In honor of Labor Day, and because the national unemployment rate stands at a disheartening 9.1 percent, I wanted to discuss this article in last week’s New York Times Magazine:
“Over the last two years, the federal government has doled out nearly $2.5 billion in stimulus dollars to roughly 30 companies involved in advanced battery technology.
For decades, the federal government has generally resisted throwing its weight — and its money — behind particular industries. As the former White House economic adviser Lawrence Summers put it, America’s role is to feed a global economy that’s increasingly based on knowledge and services rather than on making stuff. The conviction in Washington was that manufacturing deserved no special dispensation. Even now, as unemployment ravages the country, so-called industrial policy remains politically toxic.”
I am not convinced that the use of stimulus monies to develop an industry is a good idea, something which the author of the article appears to implicitly acknowledge when he writes:
“‘It was a calculated risk — a lot of money, to be sure, but given the stakes, I think it was a pretty thoughtful bet,’ says Ron Bloom, who recently served as an assistant to President Obama for manufacturing policy. ‘If vehicle electrification really does take off, as many, many people think it will, and we’re not part of it, then we could lose our leadership of the global automobile industry.’ Which would be catastrophic. By some estimates, as much as 20 percent of all manufacturing jobs are directly or indirectly related to the automobile industry. Bloom points out that the United States is not the only country betting on batteries; a number of Asian countries have done so as well.”
In other words, policy makers have no idea whether this will work, since other countries — whose economies are much better at manufacturing than the US economy is — are also making those batteries.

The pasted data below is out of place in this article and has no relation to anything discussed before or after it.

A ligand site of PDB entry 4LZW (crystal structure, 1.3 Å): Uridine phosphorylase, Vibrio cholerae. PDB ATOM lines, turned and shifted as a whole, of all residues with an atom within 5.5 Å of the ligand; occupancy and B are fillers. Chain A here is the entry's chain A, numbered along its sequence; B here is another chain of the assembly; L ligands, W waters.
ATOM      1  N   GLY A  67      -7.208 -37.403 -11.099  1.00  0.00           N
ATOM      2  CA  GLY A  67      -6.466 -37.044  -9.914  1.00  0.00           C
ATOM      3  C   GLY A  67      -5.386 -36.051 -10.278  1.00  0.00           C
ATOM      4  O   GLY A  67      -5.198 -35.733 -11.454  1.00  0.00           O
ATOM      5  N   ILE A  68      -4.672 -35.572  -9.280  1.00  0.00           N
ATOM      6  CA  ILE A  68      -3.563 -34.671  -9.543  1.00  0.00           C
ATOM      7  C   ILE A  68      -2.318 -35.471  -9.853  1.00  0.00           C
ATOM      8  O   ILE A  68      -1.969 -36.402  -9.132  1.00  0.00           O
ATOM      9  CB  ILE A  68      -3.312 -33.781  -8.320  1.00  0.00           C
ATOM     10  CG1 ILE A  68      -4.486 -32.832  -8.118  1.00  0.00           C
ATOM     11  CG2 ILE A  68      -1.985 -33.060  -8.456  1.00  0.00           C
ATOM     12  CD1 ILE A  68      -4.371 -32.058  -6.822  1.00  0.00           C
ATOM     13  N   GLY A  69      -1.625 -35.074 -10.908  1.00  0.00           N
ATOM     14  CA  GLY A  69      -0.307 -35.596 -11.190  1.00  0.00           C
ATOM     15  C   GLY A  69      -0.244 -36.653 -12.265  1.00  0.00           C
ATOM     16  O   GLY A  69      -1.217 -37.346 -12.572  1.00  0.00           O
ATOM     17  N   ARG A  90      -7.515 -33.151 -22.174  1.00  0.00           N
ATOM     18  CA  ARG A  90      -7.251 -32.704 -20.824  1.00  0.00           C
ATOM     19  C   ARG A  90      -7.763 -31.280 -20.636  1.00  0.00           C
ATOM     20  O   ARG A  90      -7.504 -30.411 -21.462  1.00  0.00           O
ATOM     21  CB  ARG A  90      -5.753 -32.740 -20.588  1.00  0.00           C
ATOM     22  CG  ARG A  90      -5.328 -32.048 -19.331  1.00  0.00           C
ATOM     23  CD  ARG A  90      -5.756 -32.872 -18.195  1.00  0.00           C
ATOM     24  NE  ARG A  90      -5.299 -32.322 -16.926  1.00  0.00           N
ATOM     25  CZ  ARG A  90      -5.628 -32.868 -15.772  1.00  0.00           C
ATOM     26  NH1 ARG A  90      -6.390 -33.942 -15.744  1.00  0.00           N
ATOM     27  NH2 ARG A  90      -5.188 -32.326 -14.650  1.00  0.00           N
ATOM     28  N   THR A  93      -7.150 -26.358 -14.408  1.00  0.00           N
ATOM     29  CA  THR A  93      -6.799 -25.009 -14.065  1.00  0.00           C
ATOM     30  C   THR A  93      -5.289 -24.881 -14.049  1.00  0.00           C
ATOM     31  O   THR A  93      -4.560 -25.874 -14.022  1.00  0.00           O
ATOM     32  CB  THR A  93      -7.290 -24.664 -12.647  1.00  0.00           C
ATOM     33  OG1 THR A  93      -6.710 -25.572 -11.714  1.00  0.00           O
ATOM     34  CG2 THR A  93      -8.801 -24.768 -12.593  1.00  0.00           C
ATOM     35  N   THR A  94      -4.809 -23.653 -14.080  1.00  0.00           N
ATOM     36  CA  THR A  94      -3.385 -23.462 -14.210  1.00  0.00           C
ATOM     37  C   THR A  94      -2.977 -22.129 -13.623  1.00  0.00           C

Would it really be such a catastrophe if America were to stop making automobiles? Much like agriculture stopped being our comparative advantage at the end of the 19th century and during the first half of the 20th century, manufacturing is no longer our comparative advantage — services, research and development (R&D), and education are.
It might make sense to have an industrial policy if the US economy were a developing country transitioning from an agricultural to a manufacturing economy. In the present case, wouldn’t it be better to have a technological policy designed to help us progress from a manufacturing to a services, R&D, and education economy rather than regress to a manufacturing economy? This is perhaps the most important point made by Tyler Cowen in The Great Stagnation.
The American obsession with “making stuff” — and the resulting obsession with maintaining a dying sector of the economy alive — is reminiscent of another distinctly American cultural trait, i.e., the systematic denial by many of Taylor’s First Law of Health Policy (“Everyone dies”), and the obsession with extending life at all costs.
Update: I had initially forgotten to mention that I owe the “Taylor’s Laws of Health Policy” terminology to fellow Cornell alum Paul Kelleher, a philosopher at the University of Wisconsin.